Introduction: Free DIY Rotiserrie Skewer - No Welding Skills Required
Hi there all you meat and grill lovers guys and gals. This 'able is about how to make a cordless drill powered rotisserie on the cheapo. And fast. The whole process for the basic stuff shouldn't take more than one hour.
What can you do with a rotisserie? Remember dogs TV, that succulent chicken that goes round and round and smells incredible? A vertical Shwarma on coals, slow cooking meats and so on. You can use it with your gas or charcoal BBQ, in your porch or even over a bonfire in the wild. Impress your friends and let that heavenly Barbecue smell get all over the place.
I'll love to see your rotisseries in action, so if you make one, be sure to post it in the comments. Pictures (and videos, of course) of a good skewer in action during a BBQ are more than welcome.
Disclaimer: this is my first instructable, so pardon all my gaffes and go easy on the comments :-P. I've also subscribed this 'able to the "outdoor cooking" and some other contests and would love to get your vote :-)
Okay, lets get started. You will need:
1. An old stainless steel oven grill rack
2. An angle grinder
3. Metal cutting disc
4. Flap sanding disc
5. Sanding paper and burner for cleaning the steel
6. Corded or cordless power drill
Optional wooden handle:
7. Wooden broom stick
8. wood dowel
And that's it. Super simple. Lets go over it one step at a time...
Step 1: Find an Old Oven Grill Rack
Okay, let say you got an old oven grill rack. If not, just go to your junkyard and get one. there are tons of older ovens around, and the grill rack is usually inside. It should look something like the model above.
Why an oven rack, I can hear you asking. It is make from food grade stainless steel, the sides are about 6 mm and the inside pieces are about 3-4 mm. Perfect for a long skewer. Besides, everything is already welded in the right place, and that makes the hole process much easier. Got a better idea? Just post it in the comments.
I forgot to take a picture before cutting, so that pic above is from a model and comes from here:
Step 2: Find the Welding Point and Plan Accordingly
First thing to do is finding the right place to cut. look at the grill rack you got and find the welding point on the side of the rack. It should look a little misaligned just like on the first pic. Sometimes the welder did a great job and its hard to find, but work on it.
You don't want any welded parts on your central skewer because they will break with some pressure. I'm talking from sad experience here - take a look at picture 2...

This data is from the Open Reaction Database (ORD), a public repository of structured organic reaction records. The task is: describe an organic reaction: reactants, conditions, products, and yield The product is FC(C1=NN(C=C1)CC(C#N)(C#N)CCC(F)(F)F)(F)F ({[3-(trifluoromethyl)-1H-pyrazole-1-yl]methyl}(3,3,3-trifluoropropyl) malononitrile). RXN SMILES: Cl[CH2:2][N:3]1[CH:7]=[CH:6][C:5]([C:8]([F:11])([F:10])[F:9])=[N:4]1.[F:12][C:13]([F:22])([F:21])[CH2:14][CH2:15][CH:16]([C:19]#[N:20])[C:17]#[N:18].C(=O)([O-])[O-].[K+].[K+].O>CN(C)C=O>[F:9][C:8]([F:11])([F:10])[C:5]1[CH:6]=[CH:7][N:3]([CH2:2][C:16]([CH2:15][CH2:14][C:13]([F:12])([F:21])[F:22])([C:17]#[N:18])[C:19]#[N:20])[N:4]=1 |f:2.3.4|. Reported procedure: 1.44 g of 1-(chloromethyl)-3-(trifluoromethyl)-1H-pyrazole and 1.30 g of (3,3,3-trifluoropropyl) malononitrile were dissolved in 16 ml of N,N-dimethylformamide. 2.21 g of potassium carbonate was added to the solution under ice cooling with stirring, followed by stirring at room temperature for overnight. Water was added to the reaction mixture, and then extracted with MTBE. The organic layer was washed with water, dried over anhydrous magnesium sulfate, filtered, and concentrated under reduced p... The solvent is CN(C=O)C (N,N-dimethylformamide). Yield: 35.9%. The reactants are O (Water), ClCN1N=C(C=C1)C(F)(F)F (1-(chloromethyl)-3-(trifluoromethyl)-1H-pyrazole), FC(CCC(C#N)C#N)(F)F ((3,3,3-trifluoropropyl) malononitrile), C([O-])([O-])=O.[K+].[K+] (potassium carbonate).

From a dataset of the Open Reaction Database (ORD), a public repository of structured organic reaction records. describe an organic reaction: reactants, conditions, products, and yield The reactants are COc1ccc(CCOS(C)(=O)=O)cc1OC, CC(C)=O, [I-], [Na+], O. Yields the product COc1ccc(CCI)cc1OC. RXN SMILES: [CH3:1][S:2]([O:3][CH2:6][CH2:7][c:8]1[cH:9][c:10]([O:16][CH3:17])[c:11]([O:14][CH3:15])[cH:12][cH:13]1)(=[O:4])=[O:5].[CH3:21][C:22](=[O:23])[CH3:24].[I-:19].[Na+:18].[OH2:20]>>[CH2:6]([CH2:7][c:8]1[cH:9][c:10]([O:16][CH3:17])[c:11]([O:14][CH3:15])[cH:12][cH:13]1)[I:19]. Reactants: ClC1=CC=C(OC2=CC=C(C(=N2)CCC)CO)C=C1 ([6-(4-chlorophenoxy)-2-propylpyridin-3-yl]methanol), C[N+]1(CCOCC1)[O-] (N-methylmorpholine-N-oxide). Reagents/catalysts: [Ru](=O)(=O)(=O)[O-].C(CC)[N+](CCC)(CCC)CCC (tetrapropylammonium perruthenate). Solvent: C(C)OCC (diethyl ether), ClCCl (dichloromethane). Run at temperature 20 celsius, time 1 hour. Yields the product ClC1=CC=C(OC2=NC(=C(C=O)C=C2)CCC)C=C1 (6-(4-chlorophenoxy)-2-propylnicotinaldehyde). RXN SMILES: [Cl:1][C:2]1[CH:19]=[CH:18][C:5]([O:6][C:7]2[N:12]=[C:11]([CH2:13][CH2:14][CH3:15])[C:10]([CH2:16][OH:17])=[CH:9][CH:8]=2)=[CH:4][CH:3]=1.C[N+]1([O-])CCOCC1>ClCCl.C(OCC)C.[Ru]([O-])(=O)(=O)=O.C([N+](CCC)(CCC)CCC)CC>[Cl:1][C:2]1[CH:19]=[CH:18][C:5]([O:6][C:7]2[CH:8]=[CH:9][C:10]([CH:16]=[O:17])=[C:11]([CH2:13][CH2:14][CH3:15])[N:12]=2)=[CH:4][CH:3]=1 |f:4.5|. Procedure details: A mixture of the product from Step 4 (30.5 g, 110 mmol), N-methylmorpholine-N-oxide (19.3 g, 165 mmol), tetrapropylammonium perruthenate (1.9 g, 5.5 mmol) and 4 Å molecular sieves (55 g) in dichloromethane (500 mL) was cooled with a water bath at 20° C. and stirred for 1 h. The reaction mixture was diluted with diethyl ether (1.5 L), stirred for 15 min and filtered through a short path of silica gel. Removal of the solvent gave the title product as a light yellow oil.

Step 3: Cut the Old Grill Rack on the Right Places and Sand With the Flap
Cut the sides in the places as on the first pic. After that, cut the three first inside pieces on the top side and the other inside pieces on the bottom. The result should look like pic 3.
Use the flap sanding disc to take out those little pieces that are still there and to get it reasonably flat as on pics 4 and 5.
Step 4: Bend the Central Skewer Strait
Put the piece you cut in the vise, get some gloves on and bend the bigger rod until is fairly flat all along. You can press the twisted parts with the vise and get them reasonably strait wit some brute force. Worked great for me.
Keep in mind that it doesn't need to be perfect. as long as the skewer is able to rotate you are good.
Step 5: Bend the Side Skewers to Shape
The side skewers are easy to bend using your hands. Bend them just like in the picture. leave one of the little skewers in place and bend one of the others to one side and the other to the other side (did u see that? I used the word "other" 3 times in a phrase and got away with it).
Be careful not to bend them to much to the sides as not to force the welded joints.
If you want, use a sanding disc to round the skewers points.
Step 6: Sand Everything and Burn to Get Rid of Old Grease
If you know where your rack came from you don't really need this step, but if not, I highly recommend cleaning the skewer thoroughly.
I got basic 60-100 grit sandpaper and sanded the hell out of it by hand. Didn't took too long and in the end I had mostly shinning stainless steel on my hands. The not so shining parts look more as impurities in the alloy than dirt. After that I got a kitchen burner and went over everything just to be sure (and to make it kosher...)
Step 7: Hook the Rotisserie to Your Drill and You're Done (or Go to Next Step and Make a Handle)
Use a small malleable piece or steel wire (like those used to close bread packages) to keep the handle of the drill pressed. Control the velocity by tightening the wire.
Step 8: Make a Handle
You don't really need one, but I feared for the safety of my drill.
To make the handle, cut a piece of a broom stick, make a hole on the center of one side with the exact diameter of your central skewer (mine was 6mm). On the other side, make a hole on the center with the diameter of your wooden dowel (mine was 12mm). I used the biggest dowel I could attach my drill to.
Glue everything. I used CA glue for gluing wood to metal (not sure that's the best option here...) and wood glue for the dowel. Leave it alone for a day and you are ready to go.
Its time to call a bunch of friends over.
Enjoy your BBQ and don't forget to Leave a comment bellow and to vote for this instructable in the outdoor food contest.
All the best.
Participated in the
Outdoor Cooking Challenge 2016
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